6
votes
2answers
208 views

Apart from the intensity of the feeling, is there any other difference between “surprised” and “astonished”?

EDITED Surprise (verb) Cause (someone) to feel mild astonishment or shock. Capture, attack, or discover suddenly and unexpectedly. ...
4
votes
1answer
479 views

Difference between promptness and promptitude

Seeing this EL&U question: 'saying thanks to someone answering your email ASAP who is important for you', the first word that came to my mind was promptitude which, as the definition states, can ...
0
votes
2answers
242 views

Do these sentences mean the same thing?

Do these sentences all mean the same thing? You are not great because you know many things. You are great not because you know many things. You are great for another reason. As another example, ...
1
vote
1answer
1k views

Difference between audience and audiences? [closed]

I've heard some people say the word audiences in conversation. How does audiences differ from audience and when do you use it?
0
votes
0answers
92 views

What is the difference between “matter-containing media” and “matter”?

I'm reading the english wikipedia entry titled "Radiation". http://en.wikipedia.org/wiki/Radiation you can find the word in the first paragraph, or by searching. so... What is the difference between ...
0
votes
2answers
482 views

Availability to meet vs availability to meeting?

I'm writing a thank you email to thank a person for finding the time to meet with me. Which of the following two forms is correct, and why? I wanted to thank you again for your availability to meet ...
3
votes
2answers
248 views

what´s the difference between I don´t mind and I don´t care [duplicate]

I am looking for the difference meaning between 'I don´t care' and 'I don´t mind' Thank you
0
votes
2answers
131 views

Is there difference in common usage between 'I have an answer' and 'I know an answer' sentences

In common everyday usage is there any diffrence between these sentences: 'I have an answer' and 'I know an answer' My clue: Ad 1. I have some proposition of an answer but I'm not 100% sure Ad 2. ...
26
votes
5answers
13k views

Difference between “I am really sorry” and “I really am sorry”

I know they are slightly different, but I can't tell how. I've read about the usage of the word "really" in a negative sentence. But it didn't tell me about how the position of the word "really" can ...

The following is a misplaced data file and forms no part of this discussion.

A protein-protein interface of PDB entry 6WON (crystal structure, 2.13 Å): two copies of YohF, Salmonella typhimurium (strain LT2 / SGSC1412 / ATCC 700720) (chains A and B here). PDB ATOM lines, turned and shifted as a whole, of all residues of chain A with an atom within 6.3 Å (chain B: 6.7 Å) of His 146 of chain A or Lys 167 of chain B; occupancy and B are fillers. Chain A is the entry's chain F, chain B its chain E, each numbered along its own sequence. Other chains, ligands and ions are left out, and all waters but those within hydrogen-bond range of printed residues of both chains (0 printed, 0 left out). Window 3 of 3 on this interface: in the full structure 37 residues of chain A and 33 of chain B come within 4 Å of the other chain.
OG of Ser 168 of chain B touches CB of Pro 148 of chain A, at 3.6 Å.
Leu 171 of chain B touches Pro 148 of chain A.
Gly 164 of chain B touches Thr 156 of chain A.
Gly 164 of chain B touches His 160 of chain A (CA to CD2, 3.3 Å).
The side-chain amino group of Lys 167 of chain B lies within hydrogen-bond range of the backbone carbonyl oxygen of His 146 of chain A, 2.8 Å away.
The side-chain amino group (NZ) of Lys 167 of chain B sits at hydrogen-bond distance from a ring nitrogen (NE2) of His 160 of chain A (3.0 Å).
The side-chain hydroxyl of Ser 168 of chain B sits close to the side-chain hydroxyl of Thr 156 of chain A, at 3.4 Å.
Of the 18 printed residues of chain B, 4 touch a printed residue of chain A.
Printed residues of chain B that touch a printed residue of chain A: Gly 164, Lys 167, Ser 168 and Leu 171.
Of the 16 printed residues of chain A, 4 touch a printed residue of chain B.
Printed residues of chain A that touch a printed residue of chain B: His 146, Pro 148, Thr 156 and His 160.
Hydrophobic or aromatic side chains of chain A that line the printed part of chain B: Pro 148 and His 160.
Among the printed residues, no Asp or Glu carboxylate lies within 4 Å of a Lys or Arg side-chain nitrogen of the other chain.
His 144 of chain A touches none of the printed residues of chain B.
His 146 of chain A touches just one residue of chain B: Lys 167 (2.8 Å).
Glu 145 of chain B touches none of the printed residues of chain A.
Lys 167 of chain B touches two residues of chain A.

0
votes
2answers
3k views

Different between 'effect' and 'impact'

Someone asks me this question: 'How much work is it to fix issue? then I'm trying to determine potential impact.' My answer is that 'very little work should to be done to fix this issue. And there is ...
5
votes
1answer
210 views

“Hypocorism”/“hypocoristic” vs. “diminutive”

I ran across the word hypocoristic for the first time today, in an article on gender in languages and its relationship to sex: In several of these dialects, nouns denoting girls and unmarried ...
4
votes
1answer
6k views

Difference between 'oxymoron', 'paradox', 'contradiction' and 'misnomer' [closed]

What is the difference between the words oxymoron, paradox, contradiction and misnomer? For example, Benevolent dictator is an oxymoron. If I replace oxymoron with misnomer, paradox, or ...
0
votes
0answers
124 views

When to use a singular verb for multiple subjects separated with 'and'? [duplicate]

I tried http://www.grammar.cl/Present/ThereIsThereAre.htm and the following, but remain mystified, so this doesn't duplicate. 1. http://english.stackexchange.com/a/13333/50720 2. "Are" vs. ...
2
votes
1answer
872 views

what is the difference between charity/foundation/cause/trust [closed]

I looked at dictionary but i couldn't understand the difference between charity/foundation/cause/trust with simple examples please
0
votes
1answer
378 views

Exploration “on” or “of”

As already written in the title, I need help on how to write the following: A exploration on Levy alpha-stable distributions or A exploration of Levy alpha-stable distributions In an ...
0
votes
1answer
853 views

Difference between “implementing” and “executing”?

I would appreciate it if you could explain to me the difference between implementing and executing. Here is an example: "The implementing agency(ies) for this project is UNEP and the national ...
1
vote
1answer
142 views

Is addendum synonymous to supplement?